Iran\'s top police commander, mindful of the mayhem that shook the country after the 2009 presidential election, which the defeated reformists thought they had won, has warned that security forces will crush any effort by \"the enemy and their domestic lines\" to cause trouble.
The commander, Ismail Ahmadi Moghadam, a confidant of Ayatollah Khamenei, has also expressed his expectation that the only winners would, by definition, be \"those who believe in the regime and have the trust of the public.\"
Ayatollah Khamenei lost considerable credibility in the 2009 presidential election when he declared it a crime to challenge the suspiciously lopsided results that re-elected his choice, the incumbent, Mahmoud Ahmadinejad. For the ayatollah, the March election must show -- or be made to show -- that he is still a revered and unchallenged authority, Iranian political historians and analysts said.
\"The regime is very concerned that the election will not appear legitimate,\" Mr. Nader said. \"There is a good chance that the upcoming parliamentary election can become another occasion for a mass demonstration, or that lots of Iranians will choose not to participate.\"
For many disaffected Iranians, the electoral system is already stacked against a significant choice of candidates for the 275-seat Majlis, or Parliament. Those who wish to run for office must register with a religious oversight authority known as the Guardian Council, which decides who is eligible. The registration phase, which began Dec. 24, ended Friday, and the Guardian Council is expected to release its final list of approved candidates in late January or early February. The government announced Friday that more than 3,000 applicants had asked to be considered.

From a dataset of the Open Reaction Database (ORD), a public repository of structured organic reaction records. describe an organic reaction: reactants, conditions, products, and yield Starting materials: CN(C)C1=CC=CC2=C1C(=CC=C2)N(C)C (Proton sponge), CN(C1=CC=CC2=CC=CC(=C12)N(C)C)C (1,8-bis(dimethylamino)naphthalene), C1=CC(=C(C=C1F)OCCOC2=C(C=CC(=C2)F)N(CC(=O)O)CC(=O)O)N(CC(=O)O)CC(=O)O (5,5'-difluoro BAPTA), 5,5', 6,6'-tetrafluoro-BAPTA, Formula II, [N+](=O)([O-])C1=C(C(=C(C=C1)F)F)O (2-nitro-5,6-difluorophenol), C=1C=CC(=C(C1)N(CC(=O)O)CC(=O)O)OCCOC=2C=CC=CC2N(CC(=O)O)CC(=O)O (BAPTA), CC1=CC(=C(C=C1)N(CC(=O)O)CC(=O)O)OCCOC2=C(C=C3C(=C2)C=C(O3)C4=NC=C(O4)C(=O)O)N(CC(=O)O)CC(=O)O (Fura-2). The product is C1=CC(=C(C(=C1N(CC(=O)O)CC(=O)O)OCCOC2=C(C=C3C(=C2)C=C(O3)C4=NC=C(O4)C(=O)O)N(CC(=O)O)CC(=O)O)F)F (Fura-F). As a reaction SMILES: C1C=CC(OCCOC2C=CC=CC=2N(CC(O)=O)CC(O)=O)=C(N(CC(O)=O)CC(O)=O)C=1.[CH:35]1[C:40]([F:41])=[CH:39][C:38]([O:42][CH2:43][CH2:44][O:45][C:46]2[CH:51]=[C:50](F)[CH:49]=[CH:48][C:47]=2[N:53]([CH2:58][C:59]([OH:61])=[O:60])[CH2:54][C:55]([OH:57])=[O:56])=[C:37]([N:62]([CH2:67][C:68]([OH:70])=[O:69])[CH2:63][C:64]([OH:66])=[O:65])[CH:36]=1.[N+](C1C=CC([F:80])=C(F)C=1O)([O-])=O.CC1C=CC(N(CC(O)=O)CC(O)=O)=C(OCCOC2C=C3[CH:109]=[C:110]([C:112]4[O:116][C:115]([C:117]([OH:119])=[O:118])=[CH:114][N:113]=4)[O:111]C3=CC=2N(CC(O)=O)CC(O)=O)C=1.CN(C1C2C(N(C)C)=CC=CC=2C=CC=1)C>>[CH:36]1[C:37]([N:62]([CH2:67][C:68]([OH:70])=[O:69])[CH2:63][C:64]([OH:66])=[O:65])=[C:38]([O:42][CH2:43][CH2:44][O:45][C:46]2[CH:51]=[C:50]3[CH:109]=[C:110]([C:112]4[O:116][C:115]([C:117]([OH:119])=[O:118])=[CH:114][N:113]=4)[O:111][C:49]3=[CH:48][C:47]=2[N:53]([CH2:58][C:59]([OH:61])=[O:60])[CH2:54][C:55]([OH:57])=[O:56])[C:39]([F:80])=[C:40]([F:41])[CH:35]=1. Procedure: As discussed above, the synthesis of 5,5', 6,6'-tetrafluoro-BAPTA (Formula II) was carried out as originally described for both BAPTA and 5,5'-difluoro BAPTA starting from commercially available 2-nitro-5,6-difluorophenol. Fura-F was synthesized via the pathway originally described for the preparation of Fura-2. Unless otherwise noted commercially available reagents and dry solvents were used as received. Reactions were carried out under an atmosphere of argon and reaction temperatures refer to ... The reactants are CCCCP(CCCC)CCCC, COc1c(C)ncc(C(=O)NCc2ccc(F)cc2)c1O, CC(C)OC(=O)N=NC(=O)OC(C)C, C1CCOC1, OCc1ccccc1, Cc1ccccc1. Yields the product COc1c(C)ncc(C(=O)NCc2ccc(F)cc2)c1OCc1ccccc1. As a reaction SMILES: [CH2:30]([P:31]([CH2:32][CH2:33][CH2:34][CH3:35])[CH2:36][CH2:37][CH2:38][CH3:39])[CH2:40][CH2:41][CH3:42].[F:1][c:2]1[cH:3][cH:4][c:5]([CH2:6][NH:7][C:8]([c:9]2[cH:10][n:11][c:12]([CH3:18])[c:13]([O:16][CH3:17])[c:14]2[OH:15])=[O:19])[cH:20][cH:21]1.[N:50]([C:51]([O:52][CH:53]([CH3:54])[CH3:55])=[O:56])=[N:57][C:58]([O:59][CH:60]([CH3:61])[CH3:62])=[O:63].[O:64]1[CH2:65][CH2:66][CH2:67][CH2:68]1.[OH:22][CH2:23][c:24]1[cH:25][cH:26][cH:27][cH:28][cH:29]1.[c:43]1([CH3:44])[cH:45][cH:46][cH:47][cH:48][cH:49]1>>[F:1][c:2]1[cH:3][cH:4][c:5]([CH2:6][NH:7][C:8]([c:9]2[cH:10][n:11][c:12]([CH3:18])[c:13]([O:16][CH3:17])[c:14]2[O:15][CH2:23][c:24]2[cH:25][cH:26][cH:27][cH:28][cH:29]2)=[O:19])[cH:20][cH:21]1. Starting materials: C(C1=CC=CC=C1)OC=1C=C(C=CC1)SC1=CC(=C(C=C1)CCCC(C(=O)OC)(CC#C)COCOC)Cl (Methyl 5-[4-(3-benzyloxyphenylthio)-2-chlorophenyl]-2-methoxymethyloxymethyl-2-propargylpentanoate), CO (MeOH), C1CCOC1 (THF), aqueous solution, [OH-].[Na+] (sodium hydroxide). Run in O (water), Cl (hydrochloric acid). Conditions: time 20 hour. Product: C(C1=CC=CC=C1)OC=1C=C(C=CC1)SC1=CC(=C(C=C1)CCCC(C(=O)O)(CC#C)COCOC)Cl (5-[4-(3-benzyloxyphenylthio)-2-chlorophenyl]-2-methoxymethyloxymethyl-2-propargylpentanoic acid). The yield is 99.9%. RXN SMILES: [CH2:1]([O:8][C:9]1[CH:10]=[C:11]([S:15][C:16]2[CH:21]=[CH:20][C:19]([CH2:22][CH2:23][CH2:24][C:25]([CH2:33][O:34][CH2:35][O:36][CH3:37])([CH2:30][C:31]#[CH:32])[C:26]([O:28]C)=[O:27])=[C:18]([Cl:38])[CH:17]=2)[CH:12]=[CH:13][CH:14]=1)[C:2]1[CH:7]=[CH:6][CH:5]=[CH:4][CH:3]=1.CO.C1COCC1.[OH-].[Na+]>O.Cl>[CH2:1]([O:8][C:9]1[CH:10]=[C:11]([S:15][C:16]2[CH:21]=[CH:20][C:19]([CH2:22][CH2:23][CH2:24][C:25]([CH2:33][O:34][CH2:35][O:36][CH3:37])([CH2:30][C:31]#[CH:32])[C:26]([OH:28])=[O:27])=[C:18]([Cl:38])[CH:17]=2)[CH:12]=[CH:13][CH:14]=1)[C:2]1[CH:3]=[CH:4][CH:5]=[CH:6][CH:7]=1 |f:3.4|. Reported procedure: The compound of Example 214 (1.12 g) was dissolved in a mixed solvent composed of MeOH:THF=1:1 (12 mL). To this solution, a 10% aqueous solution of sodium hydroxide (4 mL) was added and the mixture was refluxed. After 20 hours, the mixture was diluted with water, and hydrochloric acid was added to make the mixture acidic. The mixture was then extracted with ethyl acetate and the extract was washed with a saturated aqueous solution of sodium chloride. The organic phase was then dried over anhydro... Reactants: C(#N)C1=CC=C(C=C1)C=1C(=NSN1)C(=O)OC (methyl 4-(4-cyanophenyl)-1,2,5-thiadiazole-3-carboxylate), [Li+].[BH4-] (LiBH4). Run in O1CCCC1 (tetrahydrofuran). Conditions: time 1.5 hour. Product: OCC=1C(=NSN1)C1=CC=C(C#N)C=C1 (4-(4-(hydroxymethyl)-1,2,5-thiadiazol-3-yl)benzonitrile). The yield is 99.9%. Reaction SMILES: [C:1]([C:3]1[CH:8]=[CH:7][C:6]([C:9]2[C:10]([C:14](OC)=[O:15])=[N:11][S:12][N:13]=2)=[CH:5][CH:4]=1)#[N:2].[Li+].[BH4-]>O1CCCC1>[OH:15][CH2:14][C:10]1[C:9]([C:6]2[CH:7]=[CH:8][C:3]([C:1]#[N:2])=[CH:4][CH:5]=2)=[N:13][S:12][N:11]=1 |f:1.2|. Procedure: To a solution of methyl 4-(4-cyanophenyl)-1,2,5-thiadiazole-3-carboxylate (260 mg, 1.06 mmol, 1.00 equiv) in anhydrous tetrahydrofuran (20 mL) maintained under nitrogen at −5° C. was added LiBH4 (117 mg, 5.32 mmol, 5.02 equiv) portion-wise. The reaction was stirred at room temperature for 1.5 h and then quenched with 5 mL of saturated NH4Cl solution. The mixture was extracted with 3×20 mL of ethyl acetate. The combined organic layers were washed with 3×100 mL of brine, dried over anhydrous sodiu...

\"The regime wants to pretend it\'s business as usual and everyone is taking part,\" said Mehrzad Boroujerdi, an associate professor of political science at Syracuse University. \"The game plan is to entice some of the more conservative elements of the reformists to take part, so they can say, \'You see?\' \"
Mr. Boroujerdi also said that the election could serve as a dress rehearsal for the next presidential election, scheduled to be held in 2013, and that it will offer insights into how Iranians feel by whether they even bother to vote. \"This is going to speak volumes about the configurations of various forces,\" he said. \"That makes it quite important.\"
Others said the candidate vetting process and March vote would offer insights into whether supporters of Mr. Ahmadinejad, who has had a falling-out with Ayatollah Khamenei since the 2009 election, will be denied eligibility to run, a move that would give the ayatollah unquestioned control of the final makeup of Parliament.
There has been speculation that Ayatollah Khamenei may propose to the next Parliament that the office of the president be abolished, to be replaced by a system in which lawmakers select a prime minister -- a suggestion that the ayatollah made last year. \"They are playing with the idea of doing away with the whole game of a presidential election,\" Mr. Dabashi said. \"Khamenei may use this occasion to implement that possibility.\"
Source - The New York Times.